Travel

Windsor Castle

Windsor Castle is the world’s largest and oldest occupied castle, dating back to c. 1070-86. It is where The Queen spends her weekends, Easter, and a week in June for the Order of the Garter and Royal Ascot at Windsor Castle.

In a few days on Saturday, 19 May, the spotlight will be on a special couple who will get married at St George’s Chapel in Windsor Castle. The couple in question, of course, is Prince Harry and Meghan Markle. All these royal wedding updates have me reminiscing about my visits to Windsor Castle in 2016 and 2017. Windsor Castle is one of my favourite castles in the world due to its historical significance and magnificent interiors. Here are some of the photos I took of the 900+ year old royal residence and fortress along with my tips for visiting. You can read about the history and the Castle’s function on plenty of websites.

Windsor Castle – State Apartments

I wanted to photograph everything but no photos are allowed (even though many sneakily take some when the staff are looking elsewhere). The first part of this self-guided tour is of Queen Mary’s Dolls’ House with views of life upstairs and downstairs during the early 1920’s. Don’t forget to see some of the miniatures placed in the walls. As someone who adores miniatures, this is one of the best ‘miniature house’ I’ve ever seen.

Visitors will have a multimedia guide that will provide plenty of information on each room. Aside from the magnificent Semi-State Rooms and State Apartments, I especially loved St George’s Hall.

St George’s Chapel

Built in 1475, this gothic chapel features an incredible vaulted ceiling (if you can’t crane your neck, there are some mirrors available) and the magnificent Albert Memorial Chapel. It is also the resting place of many monarchs and other royal members including King Henry VIII, King George VI, and The Queen Mother.  No photos allowed inside unfortunately!

Conquer the Tower (the Round Tower)

The Round Tower was built in 1170. This exclusive guided tour to go up the Round Tower was offered last year but does not appear to be offered this year (check the website in case anything changes). At the top of the Round Tower, visitors will have a panoramic view of the Long Walk and other parts of Windsor. Visitors will also see the 15-metre flagpole with the Union Flag (I believe The Queen will not be in residence during the tour as she should already be at Balmoral.) This flagpole is made from a Douglas Fir tree from Canada – I later confirmed that it was from British Columbia (read that it had been a gift to the Crown from BC).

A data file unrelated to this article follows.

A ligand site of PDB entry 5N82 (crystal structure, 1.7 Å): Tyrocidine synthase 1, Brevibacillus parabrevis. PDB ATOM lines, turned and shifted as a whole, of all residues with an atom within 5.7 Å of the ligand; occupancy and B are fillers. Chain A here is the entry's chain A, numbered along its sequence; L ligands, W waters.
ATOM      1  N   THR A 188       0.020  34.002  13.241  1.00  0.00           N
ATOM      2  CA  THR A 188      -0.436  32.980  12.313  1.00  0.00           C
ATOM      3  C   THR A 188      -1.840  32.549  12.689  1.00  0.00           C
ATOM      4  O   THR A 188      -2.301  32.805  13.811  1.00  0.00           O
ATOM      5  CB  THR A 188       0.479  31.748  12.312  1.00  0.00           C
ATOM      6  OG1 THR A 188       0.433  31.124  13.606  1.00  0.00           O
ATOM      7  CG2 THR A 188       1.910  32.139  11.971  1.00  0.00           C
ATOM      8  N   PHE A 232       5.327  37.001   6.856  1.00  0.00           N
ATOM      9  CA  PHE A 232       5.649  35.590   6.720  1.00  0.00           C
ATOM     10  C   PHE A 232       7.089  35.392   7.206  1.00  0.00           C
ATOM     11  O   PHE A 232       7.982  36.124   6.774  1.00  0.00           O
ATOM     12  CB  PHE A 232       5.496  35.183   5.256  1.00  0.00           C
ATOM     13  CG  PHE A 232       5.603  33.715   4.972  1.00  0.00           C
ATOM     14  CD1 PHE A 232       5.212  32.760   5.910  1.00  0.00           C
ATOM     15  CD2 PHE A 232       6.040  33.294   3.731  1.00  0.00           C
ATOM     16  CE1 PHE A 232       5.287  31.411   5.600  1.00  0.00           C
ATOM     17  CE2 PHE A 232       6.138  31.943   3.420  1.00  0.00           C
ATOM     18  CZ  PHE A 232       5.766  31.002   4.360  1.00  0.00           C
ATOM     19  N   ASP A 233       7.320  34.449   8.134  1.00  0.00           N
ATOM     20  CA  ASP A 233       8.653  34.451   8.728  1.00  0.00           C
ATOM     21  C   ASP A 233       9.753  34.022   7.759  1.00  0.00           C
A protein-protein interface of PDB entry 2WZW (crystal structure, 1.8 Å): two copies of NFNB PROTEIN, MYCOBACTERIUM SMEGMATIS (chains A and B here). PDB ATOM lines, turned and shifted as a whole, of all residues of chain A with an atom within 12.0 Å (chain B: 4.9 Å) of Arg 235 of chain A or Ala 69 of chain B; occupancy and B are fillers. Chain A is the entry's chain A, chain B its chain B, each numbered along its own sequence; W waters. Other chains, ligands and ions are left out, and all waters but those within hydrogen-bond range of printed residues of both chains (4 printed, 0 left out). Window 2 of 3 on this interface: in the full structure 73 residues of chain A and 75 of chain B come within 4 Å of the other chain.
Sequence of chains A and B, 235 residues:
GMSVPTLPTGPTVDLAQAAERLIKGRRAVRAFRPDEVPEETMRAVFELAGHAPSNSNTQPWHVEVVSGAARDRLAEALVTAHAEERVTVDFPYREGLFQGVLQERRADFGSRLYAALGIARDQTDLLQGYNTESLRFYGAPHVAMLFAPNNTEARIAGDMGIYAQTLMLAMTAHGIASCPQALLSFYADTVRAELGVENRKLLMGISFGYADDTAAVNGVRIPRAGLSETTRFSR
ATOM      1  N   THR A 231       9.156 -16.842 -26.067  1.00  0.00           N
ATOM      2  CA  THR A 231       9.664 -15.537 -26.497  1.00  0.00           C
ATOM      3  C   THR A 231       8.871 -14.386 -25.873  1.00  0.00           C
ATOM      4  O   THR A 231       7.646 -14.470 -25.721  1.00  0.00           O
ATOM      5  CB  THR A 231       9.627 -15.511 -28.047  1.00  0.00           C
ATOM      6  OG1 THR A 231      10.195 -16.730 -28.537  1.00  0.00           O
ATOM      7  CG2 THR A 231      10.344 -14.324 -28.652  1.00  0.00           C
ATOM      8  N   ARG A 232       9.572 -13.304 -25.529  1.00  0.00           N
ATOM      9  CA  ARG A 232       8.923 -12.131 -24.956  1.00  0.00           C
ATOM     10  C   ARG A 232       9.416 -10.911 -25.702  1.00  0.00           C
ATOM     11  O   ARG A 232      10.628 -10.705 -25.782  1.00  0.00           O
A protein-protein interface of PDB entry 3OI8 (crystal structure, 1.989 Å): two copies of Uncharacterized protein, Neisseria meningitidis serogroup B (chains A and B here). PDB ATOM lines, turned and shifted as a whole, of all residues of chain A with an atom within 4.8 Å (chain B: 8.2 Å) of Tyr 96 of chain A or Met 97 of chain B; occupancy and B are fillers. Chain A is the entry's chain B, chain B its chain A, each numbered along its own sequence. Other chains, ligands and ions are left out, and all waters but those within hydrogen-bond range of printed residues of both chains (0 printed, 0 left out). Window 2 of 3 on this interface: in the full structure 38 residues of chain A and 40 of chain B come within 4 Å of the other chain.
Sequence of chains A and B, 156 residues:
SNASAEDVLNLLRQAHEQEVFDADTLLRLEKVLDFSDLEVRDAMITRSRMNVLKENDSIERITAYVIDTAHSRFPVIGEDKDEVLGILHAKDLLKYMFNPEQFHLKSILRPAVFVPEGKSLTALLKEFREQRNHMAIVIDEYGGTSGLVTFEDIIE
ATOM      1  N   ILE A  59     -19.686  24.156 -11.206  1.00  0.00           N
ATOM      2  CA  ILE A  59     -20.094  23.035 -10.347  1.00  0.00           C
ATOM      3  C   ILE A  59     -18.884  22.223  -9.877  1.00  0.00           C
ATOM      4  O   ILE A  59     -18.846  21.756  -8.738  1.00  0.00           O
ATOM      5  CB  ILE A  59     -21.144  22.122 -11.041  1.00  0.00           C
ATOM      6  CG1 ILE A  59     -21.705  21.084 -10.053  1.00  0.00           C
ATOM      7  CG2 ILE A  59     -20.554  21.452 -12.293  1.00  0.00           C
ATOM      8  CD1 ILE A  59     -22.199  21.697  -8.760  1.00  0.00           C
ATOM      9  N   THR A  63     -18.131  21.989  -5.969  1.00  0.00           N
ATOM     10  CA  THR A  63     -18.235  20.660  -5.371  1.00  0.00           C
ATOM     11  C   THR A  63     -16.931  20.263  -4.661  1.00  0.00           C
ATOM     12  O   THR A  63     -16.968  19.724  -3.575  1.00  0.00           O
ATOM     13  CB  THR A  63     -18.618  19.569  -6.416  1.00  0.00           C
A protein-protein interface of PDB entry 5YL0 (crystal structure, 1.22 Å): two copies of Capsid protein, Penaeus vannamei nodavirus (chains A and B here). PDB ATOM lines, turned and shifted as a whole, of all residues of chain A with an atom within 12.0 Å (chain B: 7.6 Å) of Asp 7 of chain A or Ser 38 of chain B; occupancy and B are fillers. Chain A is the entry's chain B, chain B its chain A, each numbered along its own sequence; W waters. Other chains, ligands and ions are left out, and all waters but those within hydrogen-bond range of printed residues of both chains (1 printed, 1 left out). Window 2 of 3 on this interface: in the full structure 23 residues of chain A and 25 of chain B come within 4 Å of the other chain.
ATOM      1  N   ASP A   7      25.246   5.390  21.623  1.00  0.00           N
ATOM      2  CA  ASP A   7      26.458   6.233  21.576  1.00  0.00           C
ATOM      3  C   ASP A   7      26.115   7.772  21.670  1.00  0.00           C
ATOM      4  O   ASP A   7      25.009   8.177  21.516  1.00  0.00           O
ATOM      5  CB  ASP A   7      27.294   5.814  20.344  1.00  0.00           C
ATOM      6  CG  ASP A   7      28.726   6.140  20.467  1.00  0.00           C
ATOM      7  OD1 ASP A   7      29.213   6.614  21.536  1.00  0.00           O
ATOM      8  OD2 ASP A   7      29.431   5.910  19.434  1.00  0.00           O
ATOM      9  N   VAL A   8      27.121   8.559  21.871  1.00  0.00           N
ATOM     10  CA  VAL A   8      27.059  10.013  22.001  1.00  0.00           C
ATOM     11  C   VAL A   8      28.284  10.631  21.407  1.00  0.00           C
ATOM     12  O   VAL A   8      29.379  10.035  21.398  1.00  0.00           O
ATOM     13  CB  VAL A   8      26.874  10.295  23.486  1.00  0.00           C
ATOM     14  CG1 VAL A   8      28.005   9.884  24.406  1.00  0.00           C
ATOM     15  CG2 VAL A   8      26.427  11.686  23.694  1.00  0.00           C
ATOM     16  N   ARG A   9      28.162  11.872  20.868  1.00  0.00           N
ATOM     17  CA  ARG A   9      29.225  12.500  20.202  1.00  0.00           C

The flagpole from Canada

During the tour, you’ll spot many planes departing from and arriving at Heathrow. Photos may be taken of the view but only where the guide specifies is ok. For security and privacy reasons, one may not take a photo of The Queen’s private apartments.


Tips:

  • Check Castle closures! You wouldn’t want to get to Windsor and find that you can’t get into the Castle!
  • Check the opening times of the Castle and Chapel. I visited the Chapel before the State Apartments as the Chapel closes
  • It’s worth converting your ticket to a 1-Year Pass. This allows you to gain complimentary readmission within 12 months (I had initially assumed this meant many times within 12 months but in my experience it was only two admissions for the price of one). Make sure your ticket is stamped for the 1-Year Pass as that will 1) allow you re-entry and 2) give you the expiry date of your ticket.
  • I would recommend going during the Christmas season to see the decorations and during summer when Conquer The Tower is available* (it’s not currently listed on the website but just in case it re-appears, make sure to go when it’s on!).
  • IF Conquer the Tower is available, make sure you purchase your ticket in the Ticket Hall. When I went last year, it was £8 (if I remember correctly).
  • Failing that, visit between autumn (from 29 September 2018) and spring (until 25 March 2018) when the Semi-State Rooms are open (it is closed during summer).
  • Eat (a lot) before visiting the Castle. There currently isn’t a cafe within the Castle for visitors to eat or drink. A permanent cafe is in the works as Windsor Castle transforms its medieval Undercroft from the 1360’s. I look forward to visiting Windsor Castle again when the cafe opens!
  • There are at least two shops within the Castle but visit these at the end.
  • Go when Changing the Guard takes place on Tuesdays, Thursdays, and Saturdays at 11:00am. I’ve always turned up at the Castle in the afternoon so always missed it.
  • Best avoid visiting on Sunday as St George’s Chapel will be closed to visitors.

Directions from London:

  1. Buy a day pass (or one way ticket if you’re staying longer) from London Paddington station.
  2. The train will stop at Slough and you’ll need to change platforms to catch the next direct train to Windsor & Eton Central (if you end up on the train to Riverside, it’s a bit of a walk).
  3. You really can’t miss the Castle once you’re at Windsor station – you just have to find your way out!

Tickets: Adults £21.20

Opening Hours:

1 Nov – 28 Feb: 9:45am-4:15pm (last admission is 3:00pm – last admission to the State Apartments and Queen Mary’s Dolls’ House is at 3:30pm; last admission to St George’s Chapel is at 4:00pm)

1 Mar – 31 Oct: 9:30am-5:15pm (last admission is 4:00pm – last admission to the State Apartments and Queen Mary’s Dolls’ House is at 4:30pm; last admission to St George’s Chapel is at 4:00pm)

 

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